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Become a Poop Inspector-monitoring your dog's health by examining his poop!

This content is owned by Feed Real Institute. Authored and/or contributed to by Amber D., Kay S..

Become a Poop Inspector-monitoring your dog's health by examining his poop!

Why is it so uncomfortable to talk about poop? We all poop, and so do our dogs! So let's take the shame and awkwardness out of the equation and see what we can learn about your dog from his poop.

There are five components of poop to examine, color, shape, consistency, quantity, and content. Let's look at what each element can tell you about your dog's health. 

The Poop Rainbow

Normal dog poop is rich and dark brown, except when you add raw natural foods to his bowl. Medical disorders can also cause poop to change colors. 

  • Red stools

If feeding raw- Reddish-colored poops are seen when you feed your dog raw beef and beets.

Medical concerns- Bright red streaks in the stool may be from a rectal injury, inflammation of the colon, or an anal gland infection. This is normal when occasional. You should consult your veterinarian if the stool continues to contain blood regularly or in large amounts.

  • Orange and yellow stools

If feeding raw- The consumption of orange and yellow vegetables can create orange and yellow stools. Feeding raw chicken to your dog will also cause the poops to be a lighter brown or even yellowish color. 

Medical concerns- Orange, yellow, or very pale stools can indicate liver disease.

  • Green stools

If feeding raw- Feeding lightly steamed leafy greens and occasional grass consumption can cause the poop to be green.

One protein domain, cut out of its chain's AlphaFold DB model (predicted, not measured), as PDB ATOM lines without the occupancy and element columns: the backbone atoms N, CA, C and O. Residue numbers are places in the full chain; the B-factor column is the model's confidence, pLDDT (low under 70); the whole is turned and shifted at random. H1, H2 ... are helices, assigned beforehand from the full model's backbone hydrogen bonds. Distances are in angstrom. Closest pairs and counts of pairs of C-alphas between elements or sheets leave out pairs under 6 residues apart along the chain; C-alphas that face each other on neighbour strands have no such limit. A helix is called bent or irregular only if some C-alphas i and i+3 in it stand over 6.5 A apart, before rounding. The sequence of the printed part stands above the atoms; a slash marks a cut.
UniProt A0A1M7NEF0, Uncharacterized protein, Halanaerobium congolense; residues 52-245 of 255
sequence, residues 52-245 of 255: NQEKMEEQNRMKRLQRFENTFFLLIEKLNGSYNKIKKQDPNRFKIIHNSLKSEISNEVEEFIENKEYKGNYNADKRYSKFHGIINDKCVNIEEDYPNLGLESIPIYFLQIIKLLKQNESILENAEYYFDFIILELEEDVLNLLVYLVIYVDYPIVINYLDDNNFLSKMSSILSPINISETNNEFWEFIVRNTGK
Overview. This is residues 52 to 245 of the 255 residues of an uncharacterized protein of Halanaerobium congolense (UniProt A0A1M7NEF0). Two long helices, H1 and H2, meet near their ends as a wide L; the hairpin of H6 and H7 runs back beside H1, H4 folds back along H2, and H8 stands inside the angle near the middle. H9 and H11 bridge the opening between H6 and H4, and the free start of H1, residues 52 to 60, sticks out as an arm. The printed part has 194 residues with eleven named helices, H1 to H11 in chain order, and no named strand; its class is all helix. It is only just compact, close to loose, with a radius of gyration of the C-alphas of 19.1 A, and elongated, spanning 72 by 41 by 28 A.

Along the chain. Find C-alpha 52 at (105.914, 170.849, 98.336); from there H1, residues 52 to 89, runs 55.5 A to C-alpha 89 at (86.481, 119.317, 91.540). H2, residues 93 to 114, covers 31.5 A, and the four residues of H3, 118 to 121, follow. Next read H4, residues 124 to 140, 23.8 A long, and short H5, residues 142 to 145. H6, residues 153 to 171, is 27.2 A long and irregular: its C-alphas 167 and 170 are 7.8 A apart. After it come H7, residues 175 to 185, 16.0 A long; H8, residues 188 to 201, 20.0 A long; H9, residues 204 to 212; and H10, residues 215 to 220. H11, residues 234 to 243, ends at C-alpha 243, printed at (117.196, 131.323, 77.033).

Medical concerns- Green stools can be a sign of gallbladder or liver disease, a parasite infection, or ingestion of rat poison. If it continues, a visit to the vet may be necessary.

  • Dark blue to black stools

If feeding raw-When giving blueberries to your dog, his poop can have a dark blue, black, or purple hue. Organ meat can also cause the stool to be a dark color.

Medical concerns- Black stools can be a clinical sign of gastrointestinal tract bleeding. 

  • Light beige to white stools

If feeding raw- Providing too many bones can lead to chalky white poop.

Medical concerns- White streaks or small white particles on the poop could be intestinal parasites, such as roundworms or tapeworms. 

  • Brown stools

If feeding raw- Normal stools range from light to dark brown. When dogs consume a lot of red meat, the stools can be very dark brown.


Shape and Consistency

Because the consistency of poop directly affects the shape, we will discuss them together. Average dog poop is compact, moist, and easy to clean up without falling apart. Other poop consistencies are watery diarrhea, soft shapeless stools, and hard pellets.

Diarrhea or watery stools can indicate a disease process within the GI tract. However, if you are in the process of transitioning your dog to a raw diet, some diarrhea is common. If diarrhea persists, especially in conjunction with vomiting, for more than three days, you should take your dog to your veterinarian. Administration of fluids may be necessary to prevent your dog from becoming dehydrated.

Soft poops break apart when you clean up after your dog, but not watery or fluid-like diarrhea. Transitioning to a new food too quickly can result in soft stools.  

Very hard, pebble-like stools indicate that your dog is dehydrated or has constipation. Insufficient water consumption or eating only dry kibble can cause constipation. 

How Much Poop Is Normal?

Dogs fed kibble frequently defecate large and very stinky poops. Large-sized poops indicate that your dog did not digest much of the food. Studies have determined that dogs digest only 60 to 80% of kibble, depending on the food's ingredients and percentage of fillers. That means 20 to 40% of the kibble is excreted in poop!